Using machine learning to predict anticoagulation control in atrial fibrillation
Warfarin remains a widely used anticoagulant for the prevention of stroke and systemic embolism in patients with atrial fibrillation in the UK, despite the availability of newer direct oral anticoagulants (DOAC).
Patients treated with warfarin require regular and frequent monitoring, which is resource intensive and a burden for patients.
Our client, who market a DOAC, wanted to develop a method to accurately predict which patients are likely to have suboptimal control with warfarin and may be better suited to DOAC therapy.
Retrospective cohort study of adult patients treated with warfarin using linked primary and secondary care data.
Various machine learning techniques were explored to predict suboptimal anticoagulation control.
Baseline and time-varying data were employed.
Patient records representing unique lines of warfarin therapy were separated into training (70%) and holdout sets (30%) for model training and testing.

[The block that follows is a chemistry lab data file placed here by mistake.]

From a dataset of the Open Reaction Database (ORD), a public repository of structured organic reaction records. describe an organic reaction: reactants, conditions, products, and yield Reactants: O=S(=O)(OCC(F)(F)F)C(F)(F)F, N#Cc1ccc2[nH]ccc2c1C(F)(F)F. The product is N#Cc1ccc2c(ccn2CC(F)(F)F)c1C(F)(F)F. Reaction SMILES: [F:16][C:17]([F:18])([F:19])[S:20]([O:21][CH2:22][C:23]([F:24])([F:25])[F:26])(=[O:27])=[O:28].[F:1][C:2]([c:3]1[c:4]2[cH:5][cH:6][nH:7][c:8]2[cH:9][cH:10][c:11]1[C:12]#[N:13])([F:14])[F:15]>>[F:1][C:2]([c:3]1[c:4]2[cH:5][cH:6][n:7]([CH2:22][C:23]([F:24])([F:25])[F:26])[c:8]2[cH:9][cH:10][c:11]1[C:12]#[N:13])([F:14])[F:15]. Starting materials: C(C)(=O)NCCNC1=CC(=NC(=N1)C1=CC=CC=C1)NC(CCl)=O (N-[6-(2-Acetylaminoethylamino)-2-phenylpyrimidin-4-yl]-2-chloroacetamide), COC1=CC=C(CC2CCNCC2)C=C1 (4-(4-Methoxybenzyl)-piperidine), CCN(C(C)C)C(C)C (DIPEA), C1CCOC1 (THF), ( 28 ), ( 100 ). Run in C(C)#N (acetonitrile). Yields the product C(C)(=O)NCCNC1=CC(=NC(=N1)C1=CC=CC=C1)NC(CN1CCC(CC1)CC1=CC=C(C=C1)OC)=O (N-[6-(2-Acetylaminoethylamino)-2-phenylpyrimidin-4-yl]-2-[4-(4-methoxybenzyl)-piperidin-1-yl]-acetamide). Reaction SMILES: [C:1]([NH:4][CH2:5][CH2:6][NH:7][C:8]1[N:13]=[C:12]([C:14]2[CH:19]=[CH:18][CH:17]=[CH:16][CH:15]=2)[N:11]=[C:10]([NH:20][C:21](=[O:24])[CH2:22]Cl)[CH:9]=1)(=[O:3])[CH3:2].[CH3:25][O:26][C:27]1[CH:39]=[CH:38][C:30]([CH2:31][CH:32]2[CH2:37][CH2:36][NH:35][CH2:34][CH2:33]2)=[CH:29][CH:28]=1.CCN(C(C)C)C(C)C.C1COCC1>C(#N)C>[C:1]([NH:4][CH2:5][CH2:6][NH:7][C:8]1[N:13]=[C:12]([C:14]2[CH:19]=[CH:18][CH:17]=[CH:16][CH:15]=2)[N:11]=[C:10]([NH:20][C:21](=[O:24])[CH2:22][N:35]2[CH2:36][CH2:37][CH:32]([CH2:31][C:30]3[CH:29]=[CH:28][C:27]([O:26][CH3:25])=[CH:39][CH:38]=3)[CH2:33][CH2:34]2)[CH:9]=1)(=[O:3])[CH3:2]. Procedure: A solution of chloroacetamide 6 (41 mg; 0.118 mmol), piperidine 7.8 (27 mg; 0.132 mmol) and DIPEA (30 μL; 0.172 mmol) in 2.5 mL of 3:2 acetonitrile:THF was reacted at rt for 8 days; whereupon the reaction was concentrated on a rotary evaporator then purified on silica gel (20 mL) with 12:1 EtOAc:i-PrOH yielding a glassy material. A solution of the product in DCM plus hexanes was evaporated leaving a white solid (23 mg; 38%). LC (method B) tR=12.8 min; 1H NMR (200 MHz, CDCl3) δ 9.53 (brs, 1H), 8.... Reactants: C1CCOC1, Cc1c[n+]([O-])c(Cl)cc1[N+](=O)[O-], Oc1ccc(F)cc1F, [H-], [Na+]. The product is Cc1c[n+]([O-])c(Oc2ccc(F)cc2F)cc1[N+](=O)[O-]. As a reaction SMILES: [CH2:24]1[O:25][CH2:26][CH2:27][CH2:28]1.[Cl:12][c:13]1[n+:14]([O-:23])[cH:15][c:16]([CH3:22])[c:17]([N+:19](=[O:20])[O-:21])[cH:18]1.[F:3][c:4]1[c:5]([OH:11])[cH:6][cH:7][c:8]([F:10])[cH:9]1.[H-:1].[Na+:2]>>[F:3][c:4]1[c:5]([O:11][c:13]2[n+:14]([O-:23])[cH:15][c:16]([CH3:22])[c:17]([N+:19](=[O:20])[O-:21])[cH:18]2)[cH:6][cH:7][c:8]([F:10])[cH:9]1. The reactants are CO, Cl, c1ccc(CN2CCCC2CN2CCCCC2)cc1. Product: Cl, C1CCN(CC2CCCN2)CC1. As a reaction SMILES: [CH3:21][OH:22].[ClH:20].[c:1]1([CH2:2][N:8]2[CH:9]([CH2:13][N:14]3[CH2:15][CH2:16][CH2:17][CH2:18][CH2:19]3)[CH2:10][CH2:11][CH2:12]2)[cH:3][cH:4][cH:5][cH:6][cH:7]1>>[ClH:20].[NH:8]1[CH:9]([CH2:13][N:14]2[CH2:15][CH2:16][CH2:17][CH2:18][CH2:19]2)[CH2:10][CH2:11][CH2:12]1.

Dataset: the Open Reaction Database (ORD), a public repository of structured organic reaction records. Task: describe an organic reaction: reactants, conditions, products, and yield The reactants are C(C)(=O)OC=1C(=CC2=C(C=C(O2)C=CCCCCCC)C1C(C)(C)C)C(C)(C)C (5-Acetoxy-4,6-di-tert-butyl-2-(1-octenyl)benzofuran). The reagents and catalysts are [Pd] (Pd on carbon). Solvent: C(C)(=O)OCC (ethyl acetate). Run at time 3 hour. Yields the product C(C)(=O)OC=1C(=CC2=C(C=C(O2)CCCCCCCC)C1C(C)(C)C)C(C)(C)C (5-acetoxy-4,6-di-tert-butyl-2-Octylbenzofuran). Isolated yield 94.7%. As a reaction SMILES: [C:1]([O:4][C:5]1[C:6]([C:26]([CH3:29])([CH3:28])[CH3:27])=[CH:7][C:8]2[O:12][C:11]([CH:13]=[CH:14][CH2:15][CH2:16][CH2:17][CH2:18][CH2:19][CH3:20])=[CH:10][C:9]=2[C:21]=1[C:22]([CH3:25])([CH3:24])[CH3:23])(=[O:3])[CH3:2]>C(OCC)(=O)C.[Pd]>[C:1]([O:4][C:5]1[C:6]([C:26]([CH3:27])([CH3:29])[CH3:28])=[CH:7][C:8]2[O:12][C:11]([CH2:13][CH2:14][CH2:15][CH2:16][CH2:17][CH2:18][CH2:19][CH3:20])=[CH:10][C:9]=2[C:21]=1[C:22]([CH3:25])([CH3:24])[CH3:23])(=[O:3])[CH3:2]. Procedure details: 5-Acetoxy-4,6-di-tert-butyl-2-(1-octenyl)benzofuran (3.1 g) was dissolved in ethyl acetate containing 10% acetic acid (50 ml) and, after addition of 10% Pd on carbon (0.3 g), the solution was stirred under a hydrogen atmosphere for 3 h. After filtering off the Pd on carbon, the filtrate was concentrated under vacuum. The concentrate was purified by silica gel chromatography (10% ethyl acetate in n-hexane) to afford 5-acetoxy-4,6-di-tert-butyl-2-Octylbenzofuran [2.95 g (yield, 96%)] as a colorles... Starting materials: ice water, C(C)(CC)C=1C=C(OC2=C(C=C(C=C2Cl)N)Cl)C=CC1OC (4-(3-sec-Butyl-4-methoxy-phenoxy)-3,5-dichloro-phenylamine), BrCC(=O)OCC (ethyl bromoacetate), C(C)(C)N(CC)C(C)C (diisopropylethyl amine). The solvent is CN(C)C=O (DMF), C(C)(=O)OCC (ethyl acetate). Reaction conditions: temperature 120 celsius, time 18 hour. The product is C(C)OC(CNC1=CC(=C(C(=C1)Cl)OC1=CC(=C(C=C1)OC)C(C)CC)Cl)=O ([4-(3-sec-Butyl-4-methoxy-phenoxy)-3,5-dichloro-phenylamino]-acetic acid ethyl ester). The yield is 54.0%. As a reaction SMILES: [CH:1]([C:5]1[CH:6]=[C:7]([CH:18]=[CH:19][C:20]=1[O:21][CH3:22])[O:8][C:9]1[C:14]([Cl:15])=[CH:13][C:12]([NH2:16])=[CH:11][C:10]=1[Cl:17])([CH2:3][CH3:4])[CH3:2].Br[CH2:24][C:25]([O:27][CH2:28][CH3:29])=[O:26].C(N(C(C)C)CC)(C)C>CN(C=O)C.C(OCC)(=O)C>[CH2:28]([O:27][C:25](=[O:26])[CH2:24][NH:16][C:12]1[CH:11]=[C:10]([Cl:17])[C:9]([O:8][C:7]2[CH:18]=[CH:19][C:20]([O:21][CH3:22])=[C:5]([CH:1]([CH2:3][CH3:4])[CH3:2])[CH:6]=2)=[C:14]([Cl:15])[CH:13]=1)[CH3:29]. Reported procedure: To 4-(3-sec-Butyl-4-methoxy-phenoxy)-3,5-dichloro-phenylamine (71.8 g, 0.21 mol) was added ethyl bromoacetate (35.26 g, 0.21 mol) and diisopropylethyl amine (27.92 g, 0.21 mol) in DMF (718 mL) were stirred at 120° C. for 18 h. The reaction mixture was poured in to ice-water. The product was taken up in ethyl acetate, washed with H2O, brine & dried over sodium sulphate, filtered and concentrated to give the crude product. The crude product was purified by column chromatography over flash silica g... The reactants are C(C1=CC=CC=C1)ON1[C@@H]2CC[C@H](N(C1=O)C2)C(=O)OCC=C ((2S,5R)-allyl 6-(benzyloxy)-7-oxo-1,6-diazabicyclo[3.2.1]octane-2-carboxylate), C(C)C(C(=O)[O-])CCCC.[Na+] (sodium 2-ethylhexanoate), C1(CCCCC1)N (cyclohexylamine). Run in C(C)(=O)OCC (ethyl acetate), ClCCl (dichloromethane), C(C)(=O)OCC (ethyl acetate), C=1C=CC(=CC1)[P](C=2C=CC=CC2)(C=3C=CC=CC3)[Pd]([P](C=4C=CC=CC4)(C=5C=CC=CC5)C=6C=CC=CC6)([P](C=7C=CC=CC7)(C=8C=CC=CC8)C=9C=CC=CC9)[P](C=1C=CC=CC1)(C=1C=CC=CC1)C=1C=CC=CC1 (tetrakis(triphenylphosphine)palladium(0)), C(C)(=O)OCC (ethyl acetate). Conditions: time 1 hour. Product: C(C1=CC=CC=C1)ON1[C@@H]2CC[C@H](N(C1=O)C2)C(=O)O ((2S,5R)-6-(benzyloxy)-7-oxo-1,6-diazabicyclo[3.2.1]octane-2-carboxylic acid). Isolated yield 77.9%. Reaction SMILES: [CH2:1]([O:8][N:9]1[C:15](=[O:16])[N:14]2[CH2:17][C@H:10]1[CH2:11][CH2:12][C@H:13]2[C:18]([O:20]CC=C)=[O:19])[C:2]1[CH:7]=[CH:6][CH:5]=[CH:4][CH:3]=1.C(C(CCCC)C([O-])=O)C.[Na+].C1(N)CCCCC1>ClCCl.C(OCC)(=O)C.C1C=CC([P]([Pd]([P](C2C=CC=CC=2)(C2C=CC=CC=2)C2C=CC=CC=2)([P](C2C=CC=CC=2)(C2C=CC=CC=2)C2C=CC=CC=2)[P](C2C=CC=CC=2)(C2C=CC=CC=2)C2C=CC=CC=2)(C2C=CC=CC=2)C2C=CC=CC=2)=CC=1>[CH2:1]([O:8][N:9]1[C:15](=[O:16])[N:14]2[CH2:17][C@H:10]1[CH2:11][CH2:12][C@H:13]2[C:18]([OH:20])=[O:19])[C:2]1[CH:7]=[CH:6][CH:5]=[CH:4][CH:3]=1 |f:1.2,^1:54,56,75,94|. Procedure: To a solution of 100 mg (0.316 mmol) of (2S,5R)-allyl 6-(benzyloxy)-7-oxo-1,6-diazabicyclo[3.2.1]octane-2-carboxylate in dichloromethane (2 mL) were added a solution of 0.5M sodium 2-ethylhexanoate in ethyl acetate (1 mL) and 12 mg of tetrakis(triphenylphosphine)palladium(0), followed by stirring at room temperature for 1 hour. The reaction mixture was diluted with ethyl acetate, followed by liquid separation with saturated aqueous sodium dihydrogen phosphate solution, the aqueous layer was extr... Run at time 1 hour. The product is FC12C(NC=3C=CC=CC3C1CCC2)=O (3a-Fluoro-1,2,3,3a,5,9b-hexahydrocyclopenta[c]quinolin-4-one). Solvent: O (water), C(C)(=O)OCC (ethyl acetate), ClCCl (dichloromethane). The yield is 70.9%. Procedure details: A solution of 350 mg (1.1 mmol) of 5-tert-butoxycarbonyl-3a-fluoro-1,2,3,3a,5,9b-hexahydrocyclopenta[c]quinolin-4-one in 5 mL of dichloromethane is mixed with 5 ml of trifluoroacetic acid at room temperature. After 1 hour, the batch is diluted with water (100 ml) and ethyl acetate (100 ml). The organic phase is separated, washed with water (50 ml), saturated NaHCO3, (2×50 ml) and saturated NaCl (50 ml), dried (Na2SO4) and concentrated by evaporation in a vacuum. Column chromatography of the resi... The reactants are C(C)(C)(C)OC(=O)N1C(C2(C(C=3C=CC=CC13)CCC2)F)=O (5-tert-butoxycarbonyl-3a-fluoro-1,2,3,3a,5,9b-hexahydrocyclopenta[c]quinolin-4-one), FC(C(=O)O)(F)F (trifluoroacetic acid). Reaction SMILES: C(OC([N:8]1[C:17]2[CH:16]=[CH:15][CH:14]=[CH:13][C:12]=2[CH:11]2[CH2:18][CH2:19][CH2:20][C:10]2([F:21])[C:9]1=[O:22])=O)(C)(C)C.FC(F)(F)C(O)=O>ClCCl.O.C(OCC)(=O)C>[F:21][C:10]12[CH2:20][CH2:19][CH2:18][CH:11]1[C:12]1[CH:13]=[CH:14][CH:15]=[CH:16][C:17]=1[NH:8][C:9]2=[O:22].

Machine learning algorithms displayed clinically useful ability to predict patients who are at greater risk of suboptimal control.
Addition of time-varying data to the algorithm improved predictive performance.
The algorithms provide improved predictive tools for identifying patients who may benefit from more frequent monitoring or switching to alternative therapies not requiring dose adjustments.
The study culminated in publication in peer-reviewed journals:
- Hill et al. PLoS ONE 2019;14(11): e0224582
- Hill et al. J Med Econ 2020;23:4, 386-393
- Hill et al. Contemp Clin Trials 2020;99:106191
- Gordon et al. Inform Med Unlocked 2021;25:100688
- Hill et al. Value Health 2022;25(1):S111